5 Mistakes People Make After Inheriting Money

Aimee E. Calderon, CFP®

While it is never easy to lose a loved one, we all will, unfortunately, experience it, and often that means receiving an inheritance from the one we lost. Receiving an inheritance can be tricky, as it is mixing money and emotions. Avoiding these five common mistakes can make the inheritance process go more smoothly while helping you make informed decisions about the legacy you’ve received.

#1. Withdrawing Funds from an Inherited IRA

Traditional individual retirement accounts (IRAs) are often part of an inheritance, and if you inherit an IRA, you should know the tax rules. Depending on the age of the original account holder, rules vary on when you need to start withdrawing money from the IRA. The penalties can be steep if you don’t take the mandatory withdrawals, so learn the rules and obey them.

Any withdrawal from an inherited IRA is taxed as ordinary income, so if funds are available in a non-retirement account, you may want to consider tapping them before taking a full withdrawal from the IRA. Also, spreading out IRA distributions over your lifetime can keep you in a lower tax bracket than taking a full withdrawal.

#2. Comingling Assets

California is a community property state. “What’s mine is yours and what’s yours is mine”—except when it comes to inheritances. Inheritances in California are considered separate property and can be kept that way assuming you keep the money in your name alone.

While most of our clients are happy to share their inheritance with their spouse, it is important that you know the law and your options. Before depositing an inheritance you have received into a joint account, make sure you understand the rules for separate property so you can make an informed decision.

#3. Spending Through Money

Many of our clients in Orange County have been blessed with inheritances from their parents. Unfortunately, sometimes when clients do not earn the money, they have a different attitude toward it. While their parents worked hard to earn their wealth, the people who inherited it received a nice gift. As a result, our Fullerton financial planning firm sometimes sees these clients spend through the money faster than they should.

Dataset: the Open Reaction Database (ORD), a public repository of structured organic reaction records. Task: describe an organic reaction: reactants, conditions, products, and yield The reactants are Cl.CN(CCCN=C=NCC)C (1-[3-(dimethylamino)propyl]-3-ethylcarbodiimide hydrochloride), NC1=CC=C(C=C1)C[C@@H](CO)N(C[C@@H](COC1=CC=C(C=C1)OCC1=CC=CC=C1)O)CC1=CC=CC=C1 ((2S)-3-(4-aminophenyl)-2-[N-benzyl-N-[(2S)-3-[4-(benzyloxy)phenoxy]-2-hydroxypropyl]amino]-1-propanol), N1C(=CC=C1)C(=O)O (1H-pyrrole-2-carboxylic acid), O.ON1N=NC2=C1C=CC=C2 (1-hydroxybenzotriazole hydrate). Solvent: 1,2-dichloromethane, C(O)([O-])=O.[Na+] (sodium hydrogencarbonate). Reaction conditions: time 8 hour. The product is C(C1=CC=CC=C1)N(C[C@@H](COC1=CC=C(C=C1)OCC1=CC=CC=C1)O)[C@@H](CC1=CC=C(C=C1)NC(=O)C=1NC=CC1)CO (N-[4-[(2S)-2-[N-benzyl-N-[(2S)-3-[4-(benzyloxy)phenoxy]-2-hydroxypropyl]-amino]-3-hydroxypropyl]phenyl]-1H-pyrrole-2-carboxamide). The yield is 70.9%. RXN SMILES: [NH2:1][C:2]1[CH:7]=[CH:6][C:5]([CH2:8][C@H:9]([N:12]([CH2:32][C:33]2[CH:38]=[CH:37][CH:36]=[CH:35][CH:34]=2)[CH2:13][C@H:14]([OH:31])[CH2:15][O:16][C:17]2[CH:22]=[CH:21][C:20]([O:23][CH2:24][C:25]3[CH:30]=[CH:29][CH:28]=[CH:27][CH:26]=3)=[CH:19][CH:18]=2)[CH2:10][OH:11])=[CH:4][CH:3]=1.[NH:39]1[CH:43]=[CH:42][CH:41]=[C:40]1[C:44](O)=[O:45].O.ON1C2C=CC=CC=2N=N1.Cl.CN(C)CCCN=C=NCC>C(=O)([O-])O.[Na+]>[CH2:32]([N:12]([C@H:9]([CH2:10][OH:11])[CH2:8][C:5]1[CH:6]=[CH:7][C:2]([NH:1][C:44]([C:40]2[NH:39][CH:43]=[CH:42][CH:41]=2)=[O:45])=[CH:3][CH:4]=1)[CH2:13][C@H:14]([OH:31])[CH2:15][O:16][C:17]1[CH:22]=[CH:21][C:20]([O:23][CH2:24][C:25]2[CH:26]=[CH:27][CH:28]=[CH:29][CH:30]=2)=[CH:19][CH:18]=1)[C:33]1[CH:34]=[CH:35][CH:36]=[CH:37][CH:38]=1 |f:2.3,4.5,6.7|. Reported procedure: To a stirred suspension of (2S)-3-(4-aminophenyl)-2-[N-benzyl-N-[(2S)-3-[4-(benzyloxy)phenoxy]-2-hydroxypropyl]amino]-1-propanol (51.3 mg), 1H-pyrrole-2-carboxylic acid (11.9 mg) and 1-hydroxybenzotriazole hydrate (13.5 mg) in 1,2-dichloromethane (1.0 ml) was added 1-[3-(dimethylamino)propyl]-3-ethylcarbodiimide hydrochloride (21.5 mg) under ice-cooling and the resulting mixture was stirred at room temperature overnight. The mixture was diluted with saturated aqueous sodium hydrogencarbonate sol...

Whether you earn the money yourself or not, it is important to have a handle on how long your money needs to last and how much you can reasonably spend every year. We run retirement projections for our clients to help them with these numbers, but it really comes back to the adage “Live within your means.”

While you may want to take a fancy vacation, buy a new house, and quit your job with this newfound wealth, try not to let an inheritance fool you into a false sense of financial security.

#4. Being Too Generous

You’ve seen it on the news: Someone wins the lottery, and “relatives” come out of the woodwork with their hands out. The same can happen with an inheritance.

While we encourage generosity among our clients, especially with charities, it is important to first get a handle on how an inheritance impacts your future before you start writing checks to others. You can also determine what kind of legacy you want to leave to your family members.

#5. Not Getting Good Advice

With all of the mistakes mentioned above, good advice from a professional can help prevent them. Do not try to go it alone. A financial advisor, estate planning attorney, and accountant can form a team to assist you in making wise choices about your inheritance.

Inheritances can bring in all sorts of rules and nuances that professionals are familiar with. From determining which account to start withdrawals from first, to how much you can spend per year, to how this new money should be invested, it is important to seek the help of seasoned professionals.

A CERTIFIED FINANCIAL PLANNER™ professional can help you identify your short-term and long-term financial goals and then draft a financial plan to achieve those goals.

Schedule a 15-minute discovery call with a fee-only financial advisor to discuss your personal situation.

Aimee Calderon, CFP®